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The current landscape benefits the ongoing independent music sector boom, with indie labels accounting for 21% of the music market share. But with consumption at an all-time high and more platforms to choose from, the music landscape is becoming oversaturated and increasingly fragmented. When emerging artists compete with industry powerhouses like Taylor Swift and Beyoncé on the same platforms, they also compete with podcasts and white noise playlists, video games, video streamers and short-form video. Only twenty-four hours are available for consumer listening, no matter how many songs are released that day. The vast amount of musical content has created a massive middle class of artists able to release music and connect with fans. The music industry should provide the tools to ensure artists can reap the benefits of this access and continue to build their audiences and careers.

The technology that empowers so many independent artists must be used responsibly. Elsewhere in the entertainment industry, WGA and SAG-AFTRA are on strike, citing AI as a key factor in their negotiations — the music industry is also feeling the effects of this uncertainty. This is a major concern for independent artists who may face unfair and uncertain competition without proper regulations governing AI’s role in the industry. While AI promises to unlock and enhance the creative potential of thousands of future superstars, without clear guidelines on copyright ownership and streaming measurement, those artists may be overshadowed by bad actors seeking to exploit streaming platforms.

AI-generated songs by anonymous creators are now highly visible in the music industry, with a viral track featuring the AI-generated voices of Drake and The Weeknd as an example of just the beginning of what this rapidly-evolving technology is creating. While AI can also enhance creativity, simplify marketing and advertising and combat streaming fraud, bad actors are using the same technology to advance fraudulent activity, which is estimated to cost around $2 billion in misallocated streaming revenue each year. The reality is that every fraudulent stream of a bot listening to a track created by a bot takes revenue away from a legitimate stream. Incidents of music streaming fraud are increasing daily. These are hits that human independent artists don’t deserve to take.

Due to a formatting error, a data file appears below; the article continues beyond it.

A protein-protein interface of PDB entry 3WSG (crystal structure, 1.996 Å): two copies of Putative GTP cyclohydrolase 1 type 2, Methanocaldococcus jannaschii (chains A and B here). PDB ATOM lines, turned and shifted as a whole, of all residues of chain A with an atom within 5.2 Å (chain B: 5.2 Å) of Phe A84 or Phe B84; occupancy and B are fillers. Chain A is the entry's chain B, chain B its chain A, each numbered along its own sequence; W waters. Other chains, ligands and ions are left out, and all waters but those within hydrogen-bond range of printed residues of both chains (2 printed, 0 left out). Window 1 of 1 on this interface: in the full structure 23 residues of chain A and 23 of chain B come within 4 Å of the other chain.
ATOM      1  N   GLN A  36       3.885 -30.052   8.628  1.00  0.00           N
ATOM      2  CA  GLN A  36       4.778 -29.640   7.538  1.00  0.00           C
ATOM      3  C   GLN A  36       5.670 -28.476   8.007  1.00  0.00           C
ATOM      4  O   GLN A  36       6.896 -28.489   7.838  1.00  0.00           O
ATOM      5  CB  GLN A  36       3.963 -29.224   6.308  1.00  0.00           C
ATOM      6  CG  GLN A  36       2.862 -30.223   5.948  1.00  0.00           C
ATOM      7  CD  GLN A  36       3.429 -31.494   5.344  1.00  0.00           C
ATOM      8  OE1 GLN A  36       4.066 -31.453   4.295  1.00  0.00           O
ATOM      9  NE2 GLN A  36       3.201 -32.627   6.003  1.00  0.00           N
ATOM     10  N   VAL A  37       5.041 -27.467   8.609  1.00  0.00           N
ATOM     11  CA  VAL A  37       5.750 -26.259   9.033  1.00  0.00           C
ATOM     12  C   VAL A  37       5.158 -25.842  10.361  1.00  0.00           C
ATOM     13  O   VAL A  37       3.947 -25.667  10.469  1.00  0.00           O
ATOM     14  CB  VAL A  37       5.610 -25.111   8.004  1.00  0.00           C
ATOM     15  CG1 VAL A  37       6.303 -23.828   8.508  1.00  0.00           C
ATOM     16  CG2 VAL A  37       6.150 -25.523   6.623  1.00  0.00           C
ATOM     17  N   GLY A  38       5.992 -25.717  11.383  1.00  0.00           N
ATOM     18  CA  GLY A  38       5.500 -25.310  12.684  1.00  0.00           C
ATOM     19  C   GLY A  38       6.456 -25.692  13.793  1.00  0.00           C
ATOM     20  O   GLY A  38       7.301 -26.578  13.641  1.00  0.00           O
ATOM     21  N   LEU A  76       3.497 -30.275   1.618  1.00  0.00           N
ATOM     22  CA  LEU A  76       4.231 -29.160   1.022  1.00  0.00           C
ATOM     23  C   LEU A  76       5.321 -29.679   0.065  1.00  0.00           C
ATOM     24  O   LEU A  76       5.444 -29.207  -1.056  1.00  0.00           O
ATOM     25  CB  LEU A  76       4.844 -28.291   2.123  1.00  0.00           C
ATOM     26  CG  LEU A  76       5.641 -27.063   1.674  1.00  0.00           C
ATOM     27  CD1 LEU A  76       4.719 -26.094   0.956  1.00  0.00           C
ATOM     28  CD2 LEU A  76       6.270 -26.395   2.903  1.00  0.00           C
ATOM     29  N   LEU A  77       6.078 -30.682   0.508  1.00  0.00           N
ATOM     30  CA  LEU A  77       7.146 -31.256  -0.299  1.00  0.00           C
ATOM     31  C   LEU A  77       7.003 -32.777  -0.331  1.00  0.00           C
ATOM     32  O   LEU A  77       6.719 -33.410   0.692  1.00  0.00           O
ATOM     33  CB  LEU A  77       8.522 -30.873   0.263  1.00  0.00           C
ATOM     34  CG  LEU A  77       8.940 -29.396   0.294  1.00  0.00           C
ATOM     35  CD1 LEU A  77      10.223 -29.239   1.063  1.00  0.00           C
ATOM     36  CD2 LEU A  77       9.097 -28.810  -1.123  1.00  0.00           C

Where We Go from Here

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The music industry that lifted the likes of Mariah Carey and Whitney Houston to superstardom 30 years ago is no longer comparable to the music ecosystem that exists for artists today. In the oversaturated streaming environment, it’s increasingly difficult for artists to achieve mainstream impact today, and the entire music community is threatened by losing out due to growing streaming fraud. Creators in the streaming era are facing unprecedented challenges — requiring us to find new solutions.

We can champion today’s artists by understanding their unique challenges and embracing a proactive approach to combat pervasive issues such as streaming fraud while embracing the creative and marketing enhancements offered by technology. By working together across the industry, we can protect artists from fraudsters and invest in technology that prevents bad actors from passing through the DSP’s ecosystems. And we can all align behind artists maintaining ownership and equity in the music they create.